The supply of RDT kits to health facilities in Enugu State has been rather erratic and most RDTs are still purchased in the open market. This could lead to purchase of fake kits if the market is not properly regulated as evidence has shown that the drugs in the Nigerian market may be ineffective, counterfeit or expired .
Surprisingly, the drug of choice for the treatment of uncomplicated malaria in the study areas was ACT. This is particularly a positive development in the push to improve the case management of malaria in Nigeria. However, this finding contrasts with a Nigerian survey of malaria control practices that showed that less than a fifth of the primary and secondary health facilities used the recommended ACT  and that monotherapies such as Chloroquine, SP, Quinine, Artesunate and Dihydroartemisinin were still widely used for treatment of malaria .
ACTs especially the recommended first-line types in the national treatment policy (Artemether-Lumefantrine (AL) and Artesunate+Amodiaquine (AA) were readily found in public facilities in diverse trade names. However, it will be noted that as a matter of policy, ACTs are supplied free of charge to children who are under 5 years in public health facilities in Enugu, Nigeria  and this may have accounted for the large presence of ACT in these facilities. The Nigerian malaria control programme also delivered 4.5 million courses of ACT in 2006 and 9 million in 2007 . ACTs can also be purchased over the counter without a prescription, and can be dispensed by a non medical personnel. In Nigeria, pregnant women and children receive free SP and ACTs respectively from all public health facilities; however this does not apply to private facilities. In the private sector charges are fixed by the owners of the facilities while in government facilities there are often specified fees for services.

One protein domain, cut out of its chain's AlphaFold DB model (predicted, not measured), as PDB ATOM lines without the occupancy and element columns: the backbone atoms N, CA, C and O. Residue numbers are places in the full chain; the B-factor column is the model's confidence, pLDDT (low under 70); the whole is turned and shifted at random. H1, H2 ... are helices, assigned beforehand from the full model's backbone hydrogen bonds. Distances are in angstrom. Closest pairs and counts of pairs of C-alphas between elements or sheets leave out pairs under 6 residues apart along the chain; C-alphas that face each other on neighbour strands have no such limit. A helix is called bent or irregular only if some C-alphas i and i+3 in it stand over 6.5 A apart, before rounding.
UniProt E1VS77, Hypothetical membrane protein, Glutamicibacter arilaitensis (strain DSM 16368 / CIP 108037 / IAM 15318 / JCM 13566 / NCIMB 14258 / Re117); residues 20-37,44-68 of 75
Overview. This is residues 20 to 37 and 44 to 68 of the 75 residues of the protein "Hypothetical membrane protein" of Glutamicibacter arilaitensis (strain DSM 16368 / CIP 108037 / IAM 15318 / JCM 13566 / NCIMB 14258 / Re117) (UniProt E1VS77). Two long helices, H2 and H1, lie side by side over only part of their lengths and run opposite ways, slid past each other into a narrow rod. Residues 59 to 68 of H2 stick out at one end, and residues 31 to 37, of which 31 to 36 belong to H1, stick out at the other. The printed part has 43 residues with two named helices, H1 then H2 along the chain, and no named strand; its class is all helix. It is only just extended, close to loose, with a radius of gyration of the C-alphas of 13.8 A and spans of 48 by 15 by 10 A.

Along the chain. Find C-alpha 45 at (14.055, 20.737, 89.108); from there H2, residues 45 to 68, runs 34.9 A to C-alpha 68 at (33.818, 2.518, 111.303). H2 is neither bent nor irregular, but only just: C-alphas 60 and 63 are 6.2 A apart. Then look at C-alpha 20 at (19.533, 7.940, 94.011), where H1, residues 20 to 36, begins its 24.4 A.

The study shows that ACTs were still not readily available in private facilities but were more available in both types of facilities than RDTs. This calls for strategies to ensure that both ACTs and RDTs are made available to private health care providers at a subsidized rate in form of public private partnership. But in doing this, there is need for sustainable monitoring systems as monitoring and influencing the quality of private services is recognized as a key component of effective malaria treatment 
However, the fact that ACTs are readily available (and not RDTs) and are used and considering the fact that most health workers still employ syndromic approach for the diagnosis of malaria, it then means that some patients will be treated with ACTs without laboratory diagnosis. Parasitological diagnosis of malaria is an important parameter leading to the appropriate use of anti-malarial drugs. Improper and abusive use of ACTs without proper diagnosis will have a direct clinical and economic impact [6, 29, 30]. This therefore calls for interventions at policy and programmatic levels to improve treatment provision. And one obvious intervention will be ensuring that providers stocked adequate doses of RDTs and ACTs and subsequently used them so as to decrease unnecessary treatment and reduce societal costs of malaria.
We did not review the brands of RDTs found in these facilities and we acknowledge this to be a limitation of the study. Further studies should audit the type of RDTs in these facilities as they vary greatly in effectiveness. The sampled facilities may not be a representative sample for the whole country and therefore the results may not be representative of the country. Nevertheless, we believe that this is a representative sample of all health facilities in the area of study and the state and therefore a good starting point in understanding the tremendous gap existing between the optimal, W.H.O. promoted policies of RDTs and ACTs and the real application in practice.